Colors, typefaces, and the look of Boston.gov


The Berthold Akzidenz Grotesk typeface is used only for our logo.

The Berthold Akzidenz Grotesk typeface is used only for our logo.

First impressions are important, and color and style can make or break your design.

When the City’s Digital Team and global design firm IDEO thought about what colors to use for Boston.gov, we wanted to honor Boston’s past while acknowledging how far this progressive city has come. Our color palette is a mix of reds, whites, and blues, all contrasted with a modern gray.

The site’s primary colors — “Freedom Trail Red,” “Charles Blue,” “Optimistic Blue,” and “Snow White” — drive the personality of the site and direct users to important notifications and moments of functionality.

The main colors that make up the redesigned Boston.gov.

The main colors that make up the redesigned Boston.gov.

Snow White, which is the canvas color for the site, acts as a grounding mechanism for our content. Freedom Trail Red, inspired by the brick-red color of Boston’s Freedom Trail, is meant to draw your attention and is used for extremely important links and buttons. The dark color Charles Blue is for when we want to look more official. Optimistic Blue can inject warmth into our layouts (and can be a little less official).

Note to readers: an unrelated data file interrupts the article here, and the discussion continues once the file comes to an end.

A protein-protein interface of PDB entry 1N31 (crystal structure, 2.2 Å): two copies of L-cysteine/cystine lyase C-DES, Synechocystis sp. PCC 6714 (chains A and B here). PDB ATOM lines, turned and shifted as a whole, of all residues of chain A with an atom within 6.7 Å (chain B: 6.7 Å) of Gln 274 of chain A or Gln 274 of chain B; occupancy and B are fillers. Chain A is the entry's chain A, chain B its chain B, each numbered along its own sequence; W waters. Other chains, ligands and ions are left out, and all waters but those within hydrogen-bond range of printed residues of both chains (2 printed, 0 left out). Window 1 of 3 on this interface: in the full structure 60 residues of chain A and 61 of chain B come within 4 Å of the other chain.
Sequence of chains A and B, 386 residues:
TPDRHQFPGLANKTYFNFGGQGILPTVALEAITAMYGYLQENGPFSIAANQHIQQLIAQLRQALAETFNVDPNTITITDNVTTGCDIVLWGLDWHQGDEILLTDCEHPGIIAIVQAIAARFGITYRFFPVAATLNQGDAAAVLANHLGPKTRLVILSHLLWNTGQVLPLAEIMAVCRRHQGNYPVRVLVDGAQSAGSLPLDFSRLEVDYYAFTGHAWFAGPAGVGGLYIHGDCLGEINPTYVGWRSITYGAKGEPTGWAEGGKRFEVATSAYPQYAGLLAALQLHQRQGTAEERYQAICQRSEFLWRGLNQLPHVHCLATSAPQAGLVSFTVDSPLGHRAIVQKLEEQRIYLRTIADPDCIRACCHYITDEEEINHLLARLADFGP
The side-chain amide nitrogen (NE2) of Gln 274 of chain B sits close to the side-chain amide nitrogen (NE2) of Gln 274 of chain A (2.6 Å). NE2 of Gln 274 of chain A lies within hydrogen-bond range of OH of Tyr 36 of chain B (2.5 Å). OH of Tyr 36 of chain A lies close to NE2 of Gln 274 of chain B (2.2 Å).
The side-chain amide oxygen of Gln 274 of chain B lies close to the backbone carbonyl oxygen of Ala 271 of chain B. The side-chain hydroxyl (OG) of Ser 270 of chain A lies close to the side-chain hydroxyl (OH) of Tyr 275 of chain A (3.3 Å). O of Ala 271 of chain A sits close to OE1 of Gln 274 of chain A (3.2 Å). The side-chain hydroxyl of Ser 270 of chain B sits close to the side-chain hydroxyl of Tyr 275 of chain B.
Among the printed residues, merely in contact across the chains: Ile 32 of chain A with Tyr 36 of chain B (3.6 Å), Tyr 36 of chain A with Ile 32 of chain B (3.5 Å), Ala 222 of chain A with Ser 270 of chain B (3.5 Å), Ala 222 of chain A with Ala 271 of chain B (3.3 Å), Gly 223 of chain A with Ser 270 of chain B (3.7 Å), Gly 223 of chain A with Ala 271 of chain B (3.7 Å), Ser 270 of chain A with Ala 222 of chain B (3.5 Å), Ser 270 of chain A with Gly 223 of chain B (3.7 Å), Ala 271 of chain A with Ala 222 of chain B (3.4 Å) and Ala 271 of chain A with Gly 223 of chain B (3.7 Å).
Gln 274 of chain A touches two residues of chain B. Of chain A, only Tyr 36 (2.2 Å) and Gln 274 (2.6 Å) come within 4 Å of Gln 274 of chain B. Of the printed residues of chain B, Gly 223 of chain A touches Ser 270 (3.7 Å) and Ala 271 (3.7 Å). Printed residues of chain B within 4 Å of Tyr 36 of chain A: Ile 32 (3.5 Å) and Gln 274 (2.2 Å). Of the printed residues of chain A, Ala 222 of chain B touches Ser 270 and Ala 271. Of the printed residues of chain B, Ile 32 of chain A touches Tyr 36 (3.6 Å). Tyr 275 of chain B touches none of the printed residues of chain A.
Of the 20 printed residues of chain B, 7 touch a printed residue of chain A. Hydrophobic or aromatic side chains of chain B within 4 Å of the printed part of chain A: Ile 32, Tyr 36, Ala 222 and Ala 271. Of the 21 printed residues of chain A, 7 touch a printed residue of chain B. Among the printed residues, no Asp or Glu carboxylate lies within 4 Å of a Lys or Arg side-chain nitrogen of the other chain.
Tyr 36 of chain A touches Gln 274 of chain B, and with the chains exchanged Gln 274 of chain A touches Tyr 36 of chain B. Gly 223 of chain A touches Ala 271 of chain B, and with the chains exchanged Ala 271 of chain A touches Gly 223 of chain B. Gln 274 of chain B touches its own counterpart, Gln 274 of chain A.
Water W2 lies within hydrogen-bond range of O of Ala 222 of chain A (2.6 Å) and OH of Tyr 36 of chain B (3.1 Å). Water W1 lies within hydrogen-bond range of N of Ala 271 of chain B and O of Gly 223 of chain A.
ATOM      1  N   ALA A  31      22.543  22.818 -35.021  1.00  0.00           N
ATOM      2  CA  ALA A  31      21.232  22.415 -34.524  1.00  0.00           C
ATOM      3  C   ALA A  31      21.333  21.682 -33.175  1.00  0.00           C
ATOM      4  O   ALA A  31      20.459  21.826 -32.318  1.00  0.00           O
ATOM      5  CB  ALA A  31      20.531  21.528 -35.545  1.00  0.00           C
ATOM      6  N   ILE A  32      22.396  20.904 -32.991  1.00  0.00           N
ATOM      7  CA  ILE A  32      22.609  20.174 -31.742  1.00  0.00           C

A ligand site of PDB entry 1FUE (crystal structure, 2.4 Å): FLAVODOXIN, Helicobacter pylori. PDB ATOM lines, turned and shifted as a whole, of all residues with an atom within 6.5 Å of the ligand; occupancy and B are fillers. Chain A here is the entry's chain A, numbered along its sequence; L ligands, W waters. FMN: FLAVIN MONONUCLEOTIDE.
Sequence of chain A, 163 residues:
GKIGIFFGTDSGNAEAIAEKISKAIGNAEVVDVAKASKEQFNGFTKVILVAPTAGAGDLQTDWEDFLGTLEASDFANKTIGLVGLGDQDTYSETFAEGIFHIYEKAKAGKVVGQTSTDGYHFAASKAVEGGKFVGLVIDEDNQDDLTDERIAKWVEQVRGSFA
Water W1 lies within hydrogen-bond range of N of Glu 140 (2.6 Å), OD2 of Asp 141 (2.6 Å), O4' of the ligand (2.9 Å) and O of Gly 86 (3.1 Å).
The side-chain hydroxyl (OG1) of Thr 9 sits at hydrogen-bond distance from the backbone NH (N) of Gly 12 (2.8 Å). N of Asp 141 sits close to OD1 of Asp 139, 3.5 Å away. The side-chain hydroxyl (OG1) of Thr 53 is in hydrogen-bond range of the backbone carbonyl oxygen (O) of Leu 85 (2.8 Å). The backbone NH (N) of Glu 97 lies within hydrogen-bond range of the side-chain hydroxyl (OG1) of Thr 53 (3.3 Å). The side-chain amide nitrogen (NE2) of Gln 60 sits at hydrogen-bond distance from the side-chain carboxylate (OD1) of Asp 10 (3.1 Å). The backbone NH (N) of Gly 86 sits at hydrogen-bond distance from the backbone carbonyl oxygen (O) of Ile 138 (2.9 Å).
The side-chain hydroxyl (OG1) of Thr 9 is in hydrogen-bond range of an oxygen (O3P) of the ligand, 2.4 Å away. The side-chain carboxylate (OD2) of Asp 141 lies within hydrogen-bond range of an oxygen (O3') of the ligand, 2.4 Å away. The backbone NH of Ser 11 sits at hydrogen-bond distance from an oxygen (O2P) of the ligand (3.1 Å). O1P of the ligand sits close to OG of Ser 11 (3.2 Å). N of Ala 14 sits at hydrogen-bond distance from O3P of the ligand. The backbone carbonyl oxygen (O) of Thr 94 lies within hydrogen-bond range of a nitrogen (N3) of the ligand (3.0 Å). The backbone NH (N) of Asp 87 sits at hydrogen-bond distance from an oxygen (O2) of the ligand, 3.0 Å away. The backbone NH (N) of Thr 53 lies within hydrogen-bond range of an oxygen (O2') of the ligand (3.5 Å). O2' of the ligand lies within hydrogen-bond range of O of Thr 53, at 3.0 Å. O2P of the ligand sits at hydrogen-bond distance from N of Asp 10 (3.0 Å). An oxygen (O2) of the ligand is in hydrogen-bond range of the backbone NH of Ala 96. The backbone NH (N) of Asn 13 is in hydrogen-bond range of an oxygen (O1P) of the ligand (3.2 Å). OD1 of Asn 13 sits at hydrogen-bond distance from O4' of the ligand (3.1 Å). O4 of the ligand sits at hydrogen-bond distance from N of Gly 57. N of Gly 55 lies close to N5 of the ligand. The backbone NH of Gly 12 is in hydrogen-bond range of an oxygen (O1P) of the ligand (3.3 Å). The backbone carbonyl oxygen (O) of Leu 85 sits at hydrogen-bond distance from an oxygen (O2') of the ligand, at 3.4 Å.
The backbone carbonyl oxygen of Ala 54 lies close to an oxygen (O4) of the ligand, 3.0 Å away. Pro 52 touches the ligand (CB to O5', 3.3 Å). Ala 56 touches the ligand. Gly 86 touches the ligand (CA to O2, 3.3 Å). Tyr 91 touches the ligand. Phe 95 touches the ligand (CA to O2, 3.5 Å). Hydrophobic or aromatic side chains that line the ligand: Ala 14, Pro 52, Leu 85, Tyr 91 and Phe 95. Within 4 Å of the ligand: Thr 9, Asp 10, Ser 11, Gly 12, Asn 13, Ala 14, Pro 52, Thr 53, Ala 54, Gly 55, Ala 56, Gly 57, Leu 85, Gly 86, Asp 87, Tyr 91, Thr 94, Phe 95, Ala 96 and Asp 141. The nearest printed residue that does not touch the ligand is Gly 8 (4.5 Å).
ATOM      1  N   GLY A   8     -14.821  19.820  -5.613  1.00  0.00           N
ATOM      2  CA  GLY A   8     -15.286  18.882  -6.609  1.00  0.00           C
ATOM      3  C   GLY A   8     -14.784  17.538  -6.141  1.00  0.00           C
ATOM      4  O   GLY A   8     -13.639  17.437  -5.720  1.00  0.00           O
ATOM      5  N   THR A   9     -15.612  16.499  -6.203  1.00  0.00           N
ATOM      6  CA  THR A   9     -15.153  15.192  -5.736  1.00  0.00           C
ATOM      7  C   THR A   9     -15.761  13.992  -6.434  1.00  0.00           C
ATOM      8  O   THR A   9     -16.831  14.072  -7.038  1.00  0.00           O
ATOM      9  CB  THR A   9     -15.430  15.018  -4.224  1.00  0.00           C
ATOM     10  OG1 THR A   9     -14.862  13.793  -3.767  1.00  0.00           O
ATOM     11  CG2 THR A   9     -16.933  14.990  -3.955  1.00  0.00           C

There are three typefaces that make up the fonts of Boston.gov, and they each have their own story.

Berthold Akzidenz Grotesk, with origins dating back to as early as 1880, commands authority and attention. This typeface is used only for our logo. You can see an example of it at the top of this post.

Lora, a contemporary serif developed by Cyreal with roots in calligraphy, will be used across the site.

Montserrat, developed by Julieta Ulanovsky, appears strong and official, but the sturdy sans-serif typeface has a few quirks that give it a friendliness.

As we continue to develop and build out Boston.gov, we’re always keeping in mind that our goal is to create a more personal experience. We hope our balanced mix of colors and typefaces helps us deliver that official but human tone.

1 Comment